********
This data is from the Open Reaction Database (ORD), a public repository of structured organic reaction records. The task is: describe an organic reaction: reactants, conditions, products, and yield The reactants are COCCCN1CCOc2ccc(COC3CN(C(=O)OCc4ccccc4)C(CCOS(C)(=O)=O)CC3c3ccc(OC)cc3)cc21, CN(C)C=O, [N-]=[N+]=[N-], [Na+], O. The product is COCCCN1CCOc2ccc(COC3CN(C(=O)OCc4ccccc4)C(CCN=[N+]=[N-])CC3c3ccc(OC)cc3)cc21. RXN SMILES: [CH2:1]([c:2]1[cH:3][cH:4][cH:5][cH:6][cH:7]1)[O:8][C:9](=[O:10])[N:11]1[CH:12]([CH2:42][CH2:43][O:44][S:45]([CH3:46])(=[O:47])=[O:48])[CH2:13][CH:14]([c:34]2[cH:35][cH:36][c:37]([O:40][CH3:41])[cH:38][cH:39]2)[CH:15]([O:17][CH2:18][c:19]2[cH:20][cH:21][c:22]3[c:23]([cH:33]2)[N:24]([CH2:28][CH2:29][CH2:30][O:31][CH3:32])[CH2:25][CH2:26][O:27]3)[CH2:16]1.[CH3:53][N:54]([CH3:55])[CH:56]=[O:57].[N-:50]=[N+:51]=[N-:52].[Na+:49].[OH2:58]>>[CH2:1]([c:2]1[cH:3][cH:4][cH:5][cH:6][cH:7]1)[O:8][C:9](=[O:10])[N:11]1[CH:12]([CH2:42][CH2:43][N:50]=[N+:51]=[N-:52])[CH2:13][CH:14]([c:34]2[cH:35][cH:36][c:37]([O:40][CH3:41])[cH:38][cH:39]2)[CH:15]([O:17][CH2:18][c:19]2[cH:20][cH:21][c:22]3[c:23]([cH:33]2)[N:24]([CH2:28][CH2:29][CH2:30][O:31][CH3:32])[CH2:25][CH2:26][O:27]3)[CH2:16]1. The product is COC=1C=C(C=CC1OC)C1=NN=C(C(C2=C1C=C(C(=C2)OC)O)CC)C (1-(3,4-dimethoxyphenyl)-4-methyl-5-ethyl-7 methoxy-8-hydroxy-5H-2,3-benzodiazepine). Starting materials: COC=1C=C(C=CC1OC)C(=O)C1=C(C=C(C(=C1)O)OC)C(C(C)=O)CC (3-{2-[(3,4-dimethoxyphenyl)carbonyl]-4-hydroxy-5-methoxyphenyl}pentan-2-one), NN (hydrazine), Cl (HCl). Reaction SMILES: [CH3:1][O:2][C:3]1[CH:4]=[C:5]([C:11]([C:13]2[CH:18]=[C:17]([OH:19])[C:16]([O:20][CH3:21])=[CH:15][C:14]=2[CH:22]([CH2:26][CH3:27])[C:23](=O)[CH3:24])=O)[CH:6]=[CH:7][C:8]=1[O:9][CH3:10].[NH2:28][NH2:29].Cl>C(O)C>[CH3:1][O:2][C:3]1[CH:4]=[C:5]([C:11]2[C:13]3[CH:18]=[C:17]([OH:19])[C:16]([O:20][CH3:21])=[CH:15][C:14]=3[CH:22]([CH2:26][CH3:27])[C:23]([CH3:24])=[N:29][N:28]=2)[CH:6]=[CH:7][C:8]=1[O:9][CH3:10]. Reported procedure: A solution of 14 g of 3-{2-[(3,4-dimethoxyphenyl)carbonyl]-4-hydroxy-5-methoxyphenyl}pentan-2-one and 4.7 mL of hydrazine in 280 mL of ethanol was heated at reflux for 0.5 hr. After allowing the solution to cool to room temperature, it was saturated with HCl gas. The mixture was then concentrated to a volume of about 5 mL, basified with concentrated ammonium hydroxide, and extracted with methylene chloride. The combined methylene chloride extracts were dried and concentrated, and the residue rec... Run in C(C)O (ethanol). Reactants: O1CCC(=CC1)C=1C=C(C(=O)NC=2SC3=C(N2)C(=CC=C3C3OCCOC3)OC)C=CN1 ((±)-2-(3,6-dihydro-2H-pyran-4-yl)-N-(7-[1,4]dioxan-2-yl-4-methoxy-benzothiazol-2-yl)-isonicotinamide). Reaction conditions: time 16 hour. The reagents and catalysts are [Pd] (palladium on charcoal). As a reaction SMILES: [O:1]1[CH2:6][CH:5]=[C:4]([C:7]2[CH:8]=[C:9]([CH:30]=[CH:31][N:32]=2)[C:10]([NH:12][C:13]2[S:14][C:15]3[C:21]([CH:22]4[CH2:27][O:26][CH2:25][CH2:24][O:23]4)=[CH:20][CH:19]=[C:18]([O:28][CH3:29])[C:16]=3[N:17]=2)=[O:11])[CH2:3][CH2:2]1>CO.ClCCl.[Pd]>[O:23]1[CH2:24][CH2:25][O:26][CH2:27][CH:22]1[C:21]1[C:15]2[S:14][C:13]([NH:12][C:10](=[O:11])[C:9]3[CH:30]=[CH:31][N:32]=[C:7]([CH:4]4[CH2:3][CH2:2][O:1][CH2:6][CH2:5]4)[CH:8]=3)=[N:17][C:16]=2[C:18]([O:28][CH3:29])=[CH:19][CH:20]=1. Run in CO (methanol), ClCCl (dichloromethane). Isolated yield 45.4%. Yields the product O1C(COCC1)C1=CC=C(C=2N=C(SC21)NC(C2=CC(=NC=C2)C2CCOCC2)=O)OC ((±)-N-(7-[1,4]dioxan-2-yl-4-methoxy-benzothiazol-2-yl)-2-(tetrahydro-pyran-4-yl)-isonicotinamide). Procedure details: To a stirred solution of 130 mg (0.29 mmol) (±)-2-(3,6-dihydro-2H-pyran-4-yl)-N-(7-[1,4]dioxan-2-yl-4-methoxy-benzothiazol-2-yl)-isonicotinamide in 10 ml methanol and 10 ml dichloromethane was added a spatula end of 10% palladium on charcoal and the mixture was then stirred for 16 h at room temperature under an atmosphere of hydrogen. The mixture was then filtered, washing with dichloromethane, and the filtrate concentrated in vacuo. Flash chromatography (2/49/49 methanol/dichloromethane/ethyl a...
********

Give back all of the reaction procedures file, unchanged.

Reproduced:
This data is from the Open Reaction Database (ORD), a public repository of structured organic reaction records. The task is: describe an organic reaction: reactants, conditions, products, and yield The reactants are COCCCN1CCOc2ccc(COC3CN(C(=O)OCc4ccccc4)C(CCOS(C)(=O)=O)CC3c3ccc(OC)cc3)cc21, CN(C)C=O, [N-]=[N+]=[N-], [Na+], O. The product is COCCCN1CCOc2ccc(COC3CN(C(=O)OCc4ccccc4)C(CCN=[N+]=[N-])CC3c3ccc(OC)cc3)cc21. RXN SMILES: [CH2:1]([c:2]1[cH:3][cH:4][cH:5][cH:6][cH:7]1)[O:8][C:9](=[O:10])[N:11]1[CH:12]([CH2:42][CH2:43][O:44][S:45]([CH3:46])(=[O:47])=[O:48])[CH2:13][CH:14]([c:34]2[cH:35][cH:36][c:37]([O:40][CH3:41])[cH:38][cH:39]2)[CH:15]([O:17][CH2:18][c:19]2[cH:20][cH:21][c:22]3[c:23]([cH:33]2)[N:24]([CH2:28][CH2:29][CH2:30][O:31][CH3:32])[CH2:25][CH2:26][O:27]3)[CH2:16]1.[CH3:53][N:54]([CH3:55])[CH:56]=[O:57].[N-:50]=[N+:51]=[N-:52].[Na+:49].[OH2:58]>>[CH2:1]([c:2]1[cH:3][cH:4][cH:5][cH:6][cH:7]1)[O:8][C:9](=[O:10])[N:11]1[CH:12]([CH2:42][CH2:43][N:50]=[N+:51]=[N-:52])[CH2:13][CH:14]([c:34]2[cH:35][cH:36][c:37]([O:40][CH3:41])[cH:38][cH:39]2)[CH:15]([O:17][CH2:18][c:19]2[cH:20][cH:21][c:22]3[c:23]([cH:33]2)[N:24]([CH2:28][CH2:29][CH2:30][O:31][CH3:32])[CH2:25][CH2:26][O:27]3)[CH2:16]1. The product is COC=1C=C(C=CC1OC)C1=NN=C(C(C2=C1C=C(C(=C2)OC)O)CC)C (1-(3,4-dimethoxyphenyl)-4-methyl-5-ethyl-7 methoxy-8-hydroxy-5H-2,3-benzodiazepine). Starting materials: COC=1C=C(C=CC1OC)C(=O)C1=C(C=C(C(=C1)O)OC)C(C(C)=O)CC (3-{2-[(3,4-dimethoxyphenyl)carbonyl]-4-hydroxy-5-methoxyphenyl}pentan-2-one), NN (hydrazine), Cl (HCl). Reaction SMILES: [CH3:1][O:2][C:3]1[CH:4]=[C:5]([C:11]([C:13]2[CH:18]=[C:17]([OH:19])[C:16]([O:20][CH3:21])=[CH:15][C:14]=2[CH:22]([CH2:26][CH3:27])[C:23](=O)[CH3:24])=O)[CH:6]=[CH:7][C:8]=1[O:9][CH3:10].[NH2:28][NH2:29].Cl>C(O)C>[CH3:1][O:2][C:3]1[CH:4]=[C:5]([C:11]2[C:13]3[CH:18]=[C:17]([OH:19])[C:16]([O:20][CH3:21])=[CH:15][C:14]=3[CH:22]([CH2:26][CH3:27])[C:23]([CH3:24])=[N:29][N:28]=2)[CH:6]=[CH:7][C:8]=1[O:9][CH3:10]. Reported procedure: A solution of 14 g of 3-{2-[(3,4-dimethoxyphenyl)carbonyl]-4-hydroxy-5-methoxyphenyl}pentan-2-one and 4.7 mL of hydrazine in 280 mL of ethanol was heated at reflux for 0.5 hr. After allowing the solution to cool to room temperature, it was saturated with HCl gas. The mixture was then concentrated to a volume of about 5 mL, basified with concentrated ammonium hydroxide, and extracted with methylene chloride. The combined methylene chloride extracts were dried and concentrated, and the residue rec... Run in C(C)O (ethanol). Reactants: O1CCC(=CC1)C=1C=C(C(=O)NC=2SC3=C(N2)C(=CC=C3C3OCCOC3)OC)C=CN1 ((±)-2-(3,6-dihydro-2H-pyran-4-yl)-N-(7-[1,4]dioxan-2-yl-4-methoxy-benzothiazol-2-yl)-isonicotinamide). Reaction conditions: time 16 hour. The reagents and catalysts are [Pd] (palladium on charcoal). As a reaction SMILES: [O:1]1[CH2:6][CH:5]=[C:4]([C:7]2[CH:8]=[C:9]([CH:30]=[CH:31][N:32]=2)[C:10]([NH:12][C:13]2[S:14][C:15]3[C:21]([CH:22]4[CH2:27][O:26][CH2:25][CH2:24][O:23]4)=[CH:20][CH:19]=[C:18]([O:28][CH3:29])[C:16]=3[N:17]=2)=[O:11])[CH2:3][CH2:2]1>CO.ClCCl.[Pd]>[O:23]1[CH2:24][CH2:25][O:26][CH2:27][CH:22]1[C:21]1[C:15]2[S:14][C:13]([NH:12][C:10](=[O:11])[C:9]3[CH:30]=[CH:31][N:32]=[C:7]([CH:4]4[CH2:3][CH2:2][O:1][CH2:6][CH2:5]4)[CH:8]=3)=[N:17][C:16]=2[C:18]([O:28][CH3:29])=[CH:19][CH:20]=1. Run in CO (methanol), ClCCl (dichloromethane). Isolated yield 45.4%. Yields the product O1C(COCC1)C1=CC=C(C=2N=C(SC21)NC(C2=CC(=NC=C2)C2CCOCC2)=O)OC ((±)-N-(7-[1,4]dioxan-2-yl-4-methoxy-benzothiazol-2-yl)-2-(tetrahydro-pyran-4-yl)-isonicotinamide). Procedure details: To a stirred solution of 130 mg (0.29 mmol) (±)-2-(3,6-dihydro-2H-pyran-4-yl)-N-(7-[1,4]dioxan-2-yl-4-methoxy-benzothiazol-2-yl)-isonicotinamide in 10 ml methanol and 10 ml dichloromethane was added a spatula end of 10% palladium on charcoal and the mixture was then stirred for 16 h at room temperature under an atmosphere of hydrogen. The mixture was then filtered, washing with dichloromethane, and the filtrate concentrated in vacuo. Flash chromatography (2/49/49 methanol/dichloromethane/ethyl a...